Saturday was not a day for swimming, so great were the winds and the rain that it was not a day for beach huts either. Which is why I managed to get this shot of beach huts uncluttered by the human form.
All started well enough.
But the weather was just not going to permit safe sea swimming so dog walking on the South West Coastal path was our substitute activity. We explored the area around Swanpool in Falmouth and ate picnics in the car while the weather swirled around us. The photography owes a lot to filters and this delightful seaweed which has been ripped from the sea floor by the storm.The seaweed provides the colour which is picked up in some of the shots.
I used the silky water filter and saturation filters to put some colour into a very grey day. I also accidentally created this double exposure which has quite a retro feel.
So off we go into a Sunday Celebration of the Silky Water feature as applied to a raging sea.
The good news is that the sea is less raging today so swimming is back on the Sunday agenda.
Starting Thursday with Maritime Sunburst Lichen because the day has actually started with rain.
Yesterday evening though was graced with a lovely sunset and an increase in water temperature of 1 degree. We were giddy with the tropicality of our evening swim. Five months of winter swimming in the same location might seem a little dull and I suppose excitement at a tiny improvement in water temperature only enhances the dullness quota. Tranquility Bay is the lovely name of our swimming destination but it doesnt really describe the swimming conditions. Tranquility Bay is a beach on Devils Point opposite Drakes Island. Darwin set off on what was to be the voyage that inspired and informed his later work ‘A Theory of Evolution’ from Barn Pool a bay opposite both Devils Point and Drakes Island.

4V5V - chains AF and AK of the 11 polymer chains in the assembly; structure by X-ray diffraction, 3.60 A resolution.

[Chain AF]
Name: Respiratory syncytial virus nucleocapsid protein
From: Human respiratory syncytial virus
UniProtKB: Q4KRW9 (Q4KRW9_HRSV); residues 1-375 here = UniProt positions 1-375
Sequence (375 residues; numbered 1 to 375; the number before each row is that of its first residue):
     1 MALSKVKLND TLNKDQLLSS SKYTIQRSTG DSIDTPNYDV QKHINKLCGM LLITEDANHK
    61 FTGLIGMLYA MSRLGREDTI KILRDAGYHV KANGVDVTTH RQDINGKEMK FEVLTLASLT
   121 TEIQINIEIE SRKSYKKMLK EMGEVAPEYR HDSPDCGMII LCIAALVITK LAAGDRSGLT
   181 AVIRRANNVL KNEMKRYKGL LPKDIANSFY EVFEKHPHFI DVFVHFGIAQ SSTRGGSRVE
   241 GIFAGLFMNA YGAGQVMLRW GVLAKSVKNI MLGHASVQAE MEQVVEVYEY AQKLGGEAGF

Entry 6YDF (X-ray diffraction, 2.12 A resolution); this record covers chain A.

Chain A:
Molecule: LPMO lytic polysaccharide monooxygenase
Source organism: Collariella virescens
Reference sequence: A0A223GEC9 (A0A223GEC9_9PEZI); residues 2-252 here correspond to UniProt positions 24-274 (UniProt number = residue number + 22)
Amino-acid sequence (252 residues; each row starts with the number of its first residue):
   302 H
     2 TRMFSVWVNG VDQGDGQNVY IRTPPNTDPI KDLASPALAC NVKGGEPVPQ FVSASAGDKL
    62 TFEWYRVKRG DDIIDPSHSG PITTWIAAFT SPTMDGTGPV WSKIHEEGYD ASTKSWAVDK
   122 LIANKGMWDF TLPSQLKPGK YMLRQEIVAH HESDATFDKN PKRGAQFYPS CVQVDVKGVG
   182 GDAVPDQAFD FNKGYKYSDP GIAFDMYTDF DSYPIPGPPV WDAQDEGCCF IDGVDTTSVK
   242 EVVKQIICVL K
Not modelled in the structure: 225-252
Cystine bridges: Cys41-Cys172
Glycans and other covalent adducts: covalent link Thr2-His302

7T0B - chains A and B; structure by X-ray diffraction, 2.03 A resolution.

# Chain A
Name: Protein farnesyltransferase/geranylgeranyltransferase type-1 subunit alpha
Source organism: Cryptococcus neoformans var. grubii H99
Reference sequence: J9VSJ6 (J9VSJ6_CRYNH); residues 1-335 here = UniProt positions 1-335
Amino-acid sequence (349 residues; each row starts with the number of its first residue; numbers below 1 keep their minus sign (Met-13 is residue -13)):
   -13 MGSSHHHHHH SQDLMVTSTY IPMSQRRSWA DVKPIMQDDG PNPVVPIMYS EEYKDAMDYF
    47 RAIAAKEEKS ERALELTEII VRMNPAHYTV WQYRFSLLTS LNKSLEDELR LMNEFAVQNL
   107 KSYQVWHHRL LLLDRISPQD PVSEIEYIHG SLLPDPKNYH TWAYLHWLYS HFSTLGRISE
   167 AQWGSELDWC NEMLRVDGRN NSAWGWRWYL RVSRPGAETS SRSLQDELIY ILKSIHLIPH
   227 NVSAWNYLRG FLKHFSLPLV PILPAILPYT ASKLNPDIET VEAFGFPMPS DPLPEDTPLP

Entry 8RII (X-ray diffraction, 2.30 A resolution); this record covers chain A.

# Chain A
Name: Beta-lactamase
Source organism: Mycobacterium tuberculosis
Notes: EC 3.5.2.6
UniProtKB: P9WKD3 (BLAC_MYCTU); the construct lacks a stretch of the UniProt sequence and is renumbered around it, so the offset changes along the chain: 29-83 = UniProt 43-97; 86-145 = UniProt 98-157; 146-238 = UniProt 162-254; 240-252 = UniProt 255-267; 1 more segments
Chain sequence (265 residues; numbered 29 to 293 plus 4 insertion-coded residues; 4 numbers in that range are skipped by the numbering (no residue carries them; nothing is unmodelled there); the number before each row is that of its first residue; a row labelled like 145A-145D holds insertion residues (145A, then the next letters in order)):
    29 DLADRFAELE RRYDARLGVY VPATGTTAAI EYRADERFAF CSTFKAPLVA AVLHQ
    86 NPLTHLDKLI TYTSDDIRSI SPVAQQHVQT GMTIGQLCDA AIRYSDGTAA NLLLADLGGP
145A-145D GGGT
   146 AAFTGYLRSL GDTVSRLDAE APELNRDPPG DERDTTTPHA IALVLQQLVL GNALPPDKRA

The origin of the name Devils Point is uncertain but 7 currents converge nearby making this area of water dangerous to navigate.
Tranquility Bay is a little way from the convergence point of these currents but they still play a vital part in our regular swims.
When we arrive for our dip all bundled up in warm clothing we lean over the sea wall to assess the days swim. If any of us were beardy men there would be a lot of beard tugging as we sagely consider the quality and safety of our swim. In truth we never really know until we get in. Appearances are deceptive and knowing the tide times, wind direction and weather are helpful but cannot predict what is going on under the surface. Sometimes the most unappealing looking days turn out to be a delightful swim and the reverse can so easily be true.
All this is, I suppose, a long preamble to a description of my curious feeling during last nights swim. It was at sunset and the water temperature was 9.6 degrees so everything was pretty chilly. I was doing my usual paddle across the width of the bay. I was swimming towards the sunset and I had a strange sense of being somewhere else. The whole swim felt like the last swim of a much enjoyed holiday, just as it is on holiday, it was hard to get out of the water and break the magic of the moment.
I took this shot the moment I got out. Had this been a holiday I might be enjoying this view with a good coffee and a plate of seafood having barely bothered to dress
The reality in March in Plymouth was somewhat different. A flask of Horlicks and a square of chocolate while squeezing cold damp skin into warm layers of clothes. None of them quite layering correctly on imperfectly dried skin.